Posted by Dan Thurot
After yesterday’s alleyway mugging by Loot of Lima, almost anything would be an improvement. Good news! Our next BoardGameTables entry, On Tour by Chad DeShon, is exactly the broad-appeal title I was looking for. It’s both a roll-and-write and a flip-and-write. That’s a twofer.
I don’t know anything about how bands plan their tours, so my assumption is that On Tour is a faithful reproduction. Its core loop is tight enough you can barely see sunlight through it. Every turn is about flipping three cards and rolling two dice. Of those cards you’ll use two; of those dice you’ll use both of the numbers that can be formed by its digits. Roll a 3 and a 7, for example, and you’ll be working with 37 and 73.
Now you write these numbers directly onto the game map while adhering to the limitations of the cards you drew. Your goal is decidedly simple: once every state or country has a number, you’ll draw the longest possible chain without looping back or crossing your path. When tracing your route, each leg of the journey must move to an equal or greater number. If you happen to write a number into the exact spot indicated by a card, you circle it. That destination is now doubly valuable toward your final score.
The only shakeup comes when you roll doubles or draw three of the same zone, which lets you install a wild space.
And… that’s it. Really. You could probably play it right now.
It’s simple. So simple it might even border on simplistic. It also happens to provide a fairly good time, at least until a certain numbness sets in, and without succumbing to the usual mathiness of roll-and-writes. Instead, the entire thing is built like a press-your-luck game. It’s easy to make connections when the numbers have a gap between them. To chase a good score, though, you’ll probably leave little holes adjacent to your planned route, or make contingencies in case a connection doesn’t come through, or make careful zigzags or spirals across the map. I mentioned the geography. There are two maps in the edition of On Tour I played, one for the United States and another for Europe, and both have their own peccadilloes that set the tone for the session. The United States gets crowded on the Eastern Seaboard, even terminating in a dead end around Maine. Europe has a few sea passages that ensure spots like Spain, Greece, Ireland, Iceland, and so forth aren’t locked out of consideration. In both cases, On Tour is about envisioning the possible as much as it is about trying to shoehorn numbers into desirable spots.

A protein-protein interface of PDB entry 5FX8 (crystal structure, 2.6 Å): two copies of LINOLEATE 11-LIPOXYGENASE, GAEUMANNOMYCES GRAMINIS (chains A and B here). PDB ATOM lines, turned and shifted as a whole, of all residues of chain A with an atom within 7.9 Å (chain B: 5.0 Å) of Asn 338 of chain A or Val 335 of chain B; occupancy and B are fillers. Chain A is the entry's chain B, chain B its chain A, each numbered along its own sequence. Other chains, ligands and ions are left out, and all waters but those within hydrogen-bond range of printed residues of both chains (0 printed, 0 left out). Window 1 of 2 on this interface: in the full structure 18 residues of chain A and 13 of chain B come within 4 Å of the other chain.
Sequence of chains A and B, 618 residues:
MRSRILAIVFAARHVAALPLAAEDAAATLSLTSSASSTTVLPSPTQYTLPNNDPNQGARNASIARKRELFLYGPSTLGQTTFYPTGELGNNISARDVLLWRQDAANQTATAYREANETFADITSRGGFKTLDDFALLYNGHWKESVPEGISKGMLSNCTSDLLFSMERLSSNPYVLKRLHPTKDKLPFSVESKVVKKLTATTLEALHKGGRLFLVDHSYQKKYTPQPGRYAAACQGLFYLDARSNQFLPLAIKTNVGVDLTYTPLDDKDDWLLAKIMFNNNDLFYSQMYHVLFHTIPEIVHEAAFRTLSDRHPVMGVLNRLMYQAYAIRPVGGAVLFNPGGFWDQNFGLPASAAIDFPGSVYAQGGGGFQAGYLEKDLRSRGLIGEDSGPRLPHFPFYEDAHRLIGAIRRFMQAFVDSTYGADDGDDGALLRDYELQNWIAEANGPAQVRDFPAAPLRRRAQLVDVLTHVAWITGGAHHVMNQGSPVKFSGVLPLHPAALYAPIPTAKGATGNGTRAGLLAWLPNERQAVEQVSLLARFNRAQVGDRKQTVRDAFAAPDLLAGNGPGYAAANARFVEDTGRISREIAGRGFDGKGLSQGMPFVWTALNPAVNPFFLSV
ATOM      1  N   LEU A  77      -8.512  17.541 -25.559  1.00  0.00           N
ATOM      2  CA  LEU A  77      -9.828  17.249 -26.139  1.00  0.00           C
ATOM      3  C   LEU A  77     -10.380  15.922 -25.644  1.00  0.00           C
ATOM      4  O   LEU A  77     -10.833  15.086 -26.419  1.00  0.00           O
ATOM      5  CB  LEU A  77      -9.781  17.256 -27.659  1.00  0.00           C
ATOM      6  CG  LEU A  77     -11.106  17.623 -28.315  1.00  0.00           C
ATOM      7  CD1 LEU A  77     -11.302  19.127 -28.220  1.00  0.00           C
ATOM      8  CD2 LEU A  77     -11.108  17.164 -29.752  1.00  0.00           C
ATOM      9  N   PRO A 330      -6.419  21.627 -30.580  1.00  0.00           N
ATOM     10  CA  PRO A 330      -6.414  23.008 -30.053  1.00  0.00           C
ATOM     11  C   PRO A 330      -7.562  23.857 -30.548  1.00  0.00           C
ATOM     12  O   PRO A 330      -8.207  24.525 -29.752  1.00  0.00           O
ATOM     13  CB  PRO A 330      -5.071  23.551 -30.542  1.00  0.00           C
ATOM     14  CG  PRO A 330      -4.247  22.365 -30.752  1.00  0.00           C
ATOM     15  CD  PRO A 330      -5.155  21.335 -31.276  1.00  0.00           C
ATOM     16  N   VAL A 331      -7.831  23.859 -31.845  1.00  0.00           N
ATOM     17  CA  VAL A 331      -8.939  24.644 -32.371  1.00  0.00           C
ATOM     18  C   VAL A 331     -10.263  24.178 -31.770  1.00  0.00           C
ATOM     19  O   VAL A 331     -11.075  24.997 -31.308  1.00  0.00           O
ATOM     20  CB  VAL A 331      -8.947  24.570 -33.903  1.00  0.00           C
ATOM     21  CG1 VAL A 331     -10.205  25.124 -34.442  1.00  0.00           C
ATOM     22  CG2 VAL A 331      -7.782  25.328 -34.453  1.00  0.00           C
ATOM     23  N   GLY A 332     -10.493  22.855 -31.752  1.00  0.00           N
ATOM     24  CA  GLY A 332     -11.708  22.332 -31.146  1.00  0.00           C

For instance, the odds, limited to two d10s, are easy to parse. Fitting a number in between 41 and 68 will be easier than trying to wring something into the middle of 27 and 31. That’s an assessment nearly anybody can manage. Translating that understanding onto the map is another question entirely. For all its tightness, On Tour is really two games finely layered over one another: the probability of the numbers and the potential of fitting them onto workable routes.
I mean, don’t mistake this for mind-blowing stuff. There isn’t anything especially deep going on here.
But it’s hard to worry too much about a fifteen-minute game not being sufficiently deep. Is that praising it with faint damnation? To some degree. But contrast its simplicity and ease of entry with yesterday’s game, with its sluggish deduction and very real possibility of lasting ninety minutes. Unlike that title, On Tour provides exactly what it advertises. It’s a cool-off. It doesn’t exist to make you think big thoughts. It’s a finely dappled inch of water. A kid game masquerading as a game for grown-ups. Right down to the bonus education in geography.
And tomorrow, we’ll turn that formula on its head.
A complimentary copy was provided.
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